The first badges have been awarded to participants who took an active role in their group’s research project. There is guidance about accepting your badge and setting up your Mozilla Open Badge Backpack in the slides from the week three lecture.
If you require additional suport in a accepting your badge and/or setting up your backpack please get in touch via Email or Twitter.
This week I asked participants to collaborate on a short piece of research, addressing the question:
“What is the best way to cook an egg?”
The task was challenging, not least because of the ambiguity inherent in the task but also because of the short amount of time they had to complete it in. Moreover, for many of the participants additional challenges presented themselves because of the need to collaborate using a technology (Google Docs) that some of them had never encountered before. I am pleased to say that many of the participants not only demonstrated their ability to work collaboratively but also displayed the resilience many of them referred to as being integral to in(ter)dependent learning in week one.
As I write this, with one hour to go until the 6PM deadline, one or two groups are still editing and refining their articles. Others have finished and blog posts, reflecting on week two, have started to be posted. I will be reading and responding to both the articles and blog posts over the course of week three. Additionally, the first badges will be issued this week to those participants who took an active role in their group’s research project.
Published Articles: What is the best way to cook an egg?
With the tomorrow’s 6PM deadline being just around the corner, I thought it would be pertinent to offer some advice and guidance to help you complete your research and get it written up.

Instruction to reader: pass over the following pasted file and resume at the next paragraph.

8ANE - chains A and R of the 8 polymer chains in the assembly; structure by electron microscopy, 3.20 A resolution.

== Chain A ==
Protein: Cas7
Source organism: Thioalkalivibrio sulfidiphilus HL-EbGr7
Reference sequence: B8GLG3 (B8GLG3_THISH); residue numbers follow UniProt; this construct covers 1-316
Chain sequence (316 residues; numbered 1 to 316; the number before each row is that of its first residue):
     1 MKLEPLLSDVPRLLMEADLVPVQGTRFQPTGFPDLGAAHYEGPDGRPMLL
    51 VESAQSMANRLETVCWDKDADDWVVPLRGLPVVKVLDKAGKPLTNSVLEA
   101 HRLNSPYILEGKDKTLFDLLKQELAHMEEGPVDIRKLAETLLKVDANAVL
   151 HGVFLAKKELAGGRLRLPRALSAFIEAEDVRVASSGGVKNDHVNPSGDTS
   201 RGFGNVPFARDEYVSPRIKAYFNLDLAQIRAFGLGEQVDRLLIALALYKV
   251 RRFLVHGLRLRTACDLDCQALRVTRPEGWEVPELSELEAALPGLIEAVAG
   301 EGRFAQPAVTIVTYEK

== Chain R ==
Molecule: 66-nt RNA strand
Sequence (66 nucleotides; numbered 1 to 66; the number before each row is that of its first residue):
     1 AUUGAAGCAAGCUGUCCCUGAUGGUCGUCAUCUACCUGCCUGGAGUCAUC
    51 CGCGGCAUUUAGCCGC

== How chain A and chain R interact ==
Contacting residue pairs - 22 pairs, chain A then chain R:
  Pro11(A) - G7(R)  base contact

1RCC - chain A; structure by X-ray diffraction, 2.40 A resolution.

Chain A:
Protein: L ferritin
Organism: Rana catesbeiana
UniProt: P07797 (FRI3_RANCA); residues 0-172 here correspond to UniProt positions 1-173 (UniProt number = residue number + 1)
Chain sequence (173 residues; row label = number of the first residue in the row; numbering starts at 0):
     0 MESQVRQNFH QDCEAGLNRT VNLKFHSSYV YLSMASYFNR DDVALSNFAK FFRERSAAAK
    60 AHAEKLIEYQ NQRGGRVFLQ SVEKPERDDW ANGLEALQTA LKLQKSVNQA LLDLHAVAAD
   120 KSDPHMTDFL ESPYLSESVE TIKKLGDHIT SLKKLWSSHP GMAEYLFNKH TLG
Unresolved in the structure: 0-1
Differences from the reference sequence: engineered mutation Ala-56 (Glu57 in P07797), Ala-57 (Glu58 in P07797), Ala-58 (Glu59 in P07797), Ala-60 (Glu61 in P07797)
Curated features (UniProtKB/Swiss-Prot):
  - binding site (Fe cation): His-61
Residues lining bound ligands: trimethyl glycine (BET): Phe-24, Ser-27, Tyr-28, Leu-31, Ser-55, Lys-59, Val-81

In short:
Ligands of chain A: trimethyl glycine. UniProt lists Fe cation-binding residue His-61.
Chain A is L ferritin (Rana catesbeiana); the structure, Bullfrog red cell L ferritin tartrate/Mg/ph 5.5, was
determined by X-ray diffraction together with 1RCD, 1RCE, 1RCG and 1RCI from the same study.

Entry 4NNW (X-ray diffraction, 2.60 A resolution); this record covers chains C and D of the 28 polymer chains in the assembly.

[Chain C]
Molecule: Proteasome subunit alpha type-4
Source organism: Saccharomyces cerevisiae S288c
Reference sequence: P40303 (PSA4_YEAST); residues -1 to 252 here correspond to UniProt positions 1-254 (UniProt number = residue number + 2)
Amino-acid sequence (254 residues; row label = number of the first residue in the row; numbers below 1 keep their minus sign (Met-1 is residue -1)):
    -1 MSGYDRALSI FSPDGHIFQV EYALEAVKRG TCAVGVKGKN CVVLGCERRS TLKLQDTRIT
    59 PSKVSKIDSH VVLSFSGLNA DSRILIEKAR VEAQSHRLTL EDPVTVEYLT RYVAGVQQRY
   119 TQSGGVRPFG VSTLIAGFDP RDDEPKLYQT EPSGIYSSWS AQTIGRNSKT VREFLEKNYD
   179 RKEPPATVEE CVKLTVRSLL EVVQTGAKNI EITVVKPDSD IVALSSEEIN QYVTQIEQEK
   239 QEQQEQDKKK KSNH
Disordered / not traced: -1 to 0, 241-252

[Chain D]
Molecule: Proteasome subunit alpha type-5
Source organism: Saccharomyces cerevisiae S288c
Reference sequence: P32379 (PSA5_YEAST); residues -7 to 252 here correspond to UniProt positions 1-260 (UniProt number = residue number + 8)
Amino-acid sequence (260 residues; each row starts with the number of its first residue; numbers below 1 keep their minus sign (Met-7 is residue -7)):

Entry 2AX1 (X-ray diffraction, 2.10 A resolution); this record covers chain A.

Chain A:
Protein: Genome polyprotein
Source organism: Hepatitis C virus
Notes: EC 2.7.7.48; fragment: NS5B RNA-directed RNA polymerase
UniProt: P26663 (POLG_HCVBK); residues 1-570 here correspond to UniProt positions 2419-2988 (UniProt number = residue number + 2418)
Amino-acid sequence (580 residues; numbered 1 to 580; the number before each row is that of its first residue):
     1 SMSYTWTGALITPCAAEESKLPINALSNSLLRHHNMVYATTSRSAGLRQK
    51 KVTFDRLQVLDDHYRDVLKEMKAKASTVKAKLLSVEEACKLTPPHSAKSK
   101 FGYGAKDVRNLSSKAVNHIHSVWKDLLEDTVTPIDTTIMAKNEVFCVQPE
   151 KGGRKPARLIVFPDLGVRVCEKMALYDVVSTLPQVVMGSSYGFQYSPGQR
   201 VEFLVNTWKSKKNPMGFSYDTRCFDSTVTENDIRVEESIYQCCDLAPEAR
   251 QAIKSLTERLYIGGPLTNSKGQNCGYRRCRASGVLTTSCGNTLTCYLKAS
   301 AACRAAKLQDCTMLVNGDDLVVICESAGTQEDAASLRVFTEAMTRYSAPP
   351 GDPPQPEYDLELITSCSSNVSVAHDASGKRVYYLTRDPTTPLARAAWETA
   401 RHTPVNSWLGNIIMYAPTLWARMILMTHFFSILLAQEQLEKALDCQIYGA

Today, you should continue collecting data and write up your introduction and methodology.
- In the introduction you should discuss the ambiguity of the question and what you settled on in terms of your chosen line of enquiry.
- In the methodology section you should explain your research approach and chosen methods. Do not discuss any findings.
Tomorrow, you should analyse and evaluate the data collected, then write up your findings and conclusion.
- In the findings section you should present your analysis of your findings, triangulating your data sources.
- In your conclusion you should reflect on and evaluate what you have learned.
Remember, I am just an email or tweet away. Your finished article needs to be published and a link to it included in your individual blog posts.
In week two #crit101 is turning its attention to research and enquiry. The week two page has been updated with reading material and information about this week’s assignments.
Like last week there will be a live video lecture at 7:30PM (GMT) on Monday (28.01.13). Check the blog or Twitter around 7:25 for the link. Once again the slides will be made available prior to the lecture, and a recording will be made available shortly afterwards.
The main assignment in week two requires you to conduct research and work collaboratively with your peers using Google Docs. More information about this is available on the week two page and will also be explained in detail during the introductory lecture.
The Twitter discussion will be on Wednesday (30.01.13) between 7PM and 8PM (GMT).
On top of this, I wish to encourage you all to read and comment on each others blog posts from week one. You can find them here on the #crit101 blog. I have added an archive so that it is easy to access all posts published on the site. I will be adding my own thoughts to your posts, but commenting is a key component of the blogging process, and I think it would be useful for you to keep the discussion about in(ter)dependent learning going as the course develops.